New Resources for Theosophical Research

Leslie Price

In popular occulture, the Theosophical Society formed in 1875 has had a diffuse influence comparable to Modern Spiritualism. Scholars have long used Theosophical archives. Arthur Nethercot, for example, spent many weeks in the TS headquarters archives at Adyar, India, in writing his 2 volume biography of Annie Besant. (On September 30 and October 1st  2017, there is a London conference on Annie Besant research; for details please email me.) Greg Tillett, with the support of international TS president John Coats, similarly studied at Adyar the controversial Theosophical clairvoyant C.W. Leadbeater for “The Elder Brother” (1982). For Dr Tillett’s current work, see his blog.

Joy Dixon examined the archives of the Theosophical Society in England (TSE) for her groundbreaking “Divine Feminine; Theosophy and Feminism in England” (2001). These examples could be multiplied.

Institutional developments have also encouraged scholarship. The journal “Theosophical History”, founded in 1985, and its associated occasional papers have provided a focus, and the TSE has hosted a series of Theosophical History conferences in London , the latest in 2016. There is a natural interface with the Association for the Study of Esotericism, and with the European Society for the Study of Western Esotericism.

Nevertheless, there remain serious problems in gaining access to material. For some years, the Adyar archives have not provided a safe and dependable service even to Theosophists, but the location has now been cleared of chemicals, and a new purpose-built building is planned.   The T.S. in America, based at Wheaton, in contrast provides an archival service of international quality. But the archives of the T.S. Pasadena, which include papers from the T.S. foundation in 1875, are currently closed because of staff shortage.

Whereas archives relating to the Golden Dawn are now mostly available, the esoteric school of the Adyar T.S. founded at the same time, gives no access to scholars.

To quote a 2013 new item from the journal “Theosophy Forward”:

“On Oct 21 2007, a fire near San Diego destroyed the stock, library and archives of Point Loma Publications. (Fortunately, much of the archives had already been copied by Alexandria West.) A year or two later, heavy rain came through the roof of a London library. It stopped one floor short of the bookcase containing Madame Blavatsky’s own copy of “Spiritual Scientist” with her handwritten comments about the medium D.D. Home. Less fortunate were the birth records of Dr Eric Dingwall (biographer of Home) which had already been eaten by termites in Ceylon. Meanwhile, peacefully hundreds of Theosophical pamphlets rested in lodge bookcases in five continents. In silence their modern paper began to disintegrate, and their staples rotted.”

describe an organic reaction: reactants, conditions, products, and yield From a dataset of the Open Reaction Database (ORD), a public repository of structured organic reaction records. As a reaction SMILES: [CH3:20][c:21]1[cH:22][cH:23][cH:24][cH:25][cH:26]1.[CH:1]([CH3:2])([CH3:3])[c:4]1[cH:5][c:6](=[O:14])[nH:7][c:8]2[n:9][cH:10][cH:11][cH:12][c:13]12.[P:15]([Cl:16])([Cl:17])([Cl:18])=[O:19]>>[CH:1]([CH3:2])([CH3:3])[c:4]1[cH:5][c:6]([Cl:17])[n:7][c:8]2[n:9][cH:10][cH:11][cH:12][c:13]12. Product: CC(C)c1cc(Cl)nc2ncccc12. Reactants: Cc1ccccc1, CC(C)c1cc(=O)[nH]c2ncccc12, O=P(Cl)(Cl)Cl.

In 2013, a “Friends of Theosophical Archives” was formed, not limited to any Theosophical body, to raise awareness of these problems and encourage solutions.  Edited by Erica Georgiades in Greece, its newsletter has become indispensable reading for news of esoteric archives.

Digitisation is naturally having major impact on archives. The International Association for the Preservation of Spiritualist and Occult Periodicals, founded by Marc Demarest and his team, has already made available thousands of pages of relevant source material, including several hundred books. There is a useful Theosophy Wiki established by TS Wheaton, and  utilising especially the papers of Boris De Zirkoff, editor of the Collected Writings edition of Madame Blavatsky.

Among facebook pages which regularly announce new archival finds, are those of the “Friends of Theosophical Archives” and of the” Theosophical Society in London.”

In 2014, Tim Boyd, who was already president of the TS in America, assumed office as international president of the Adyar-based Theosophical Society, and has pursued a more open policy, encouraging scholars.  It is fitting that the Popular Occulture project was announced at the TH conference at the Theosophical Society in London in September 2016.

Leslie Price is associate editor of the journal “Theosophical History”.

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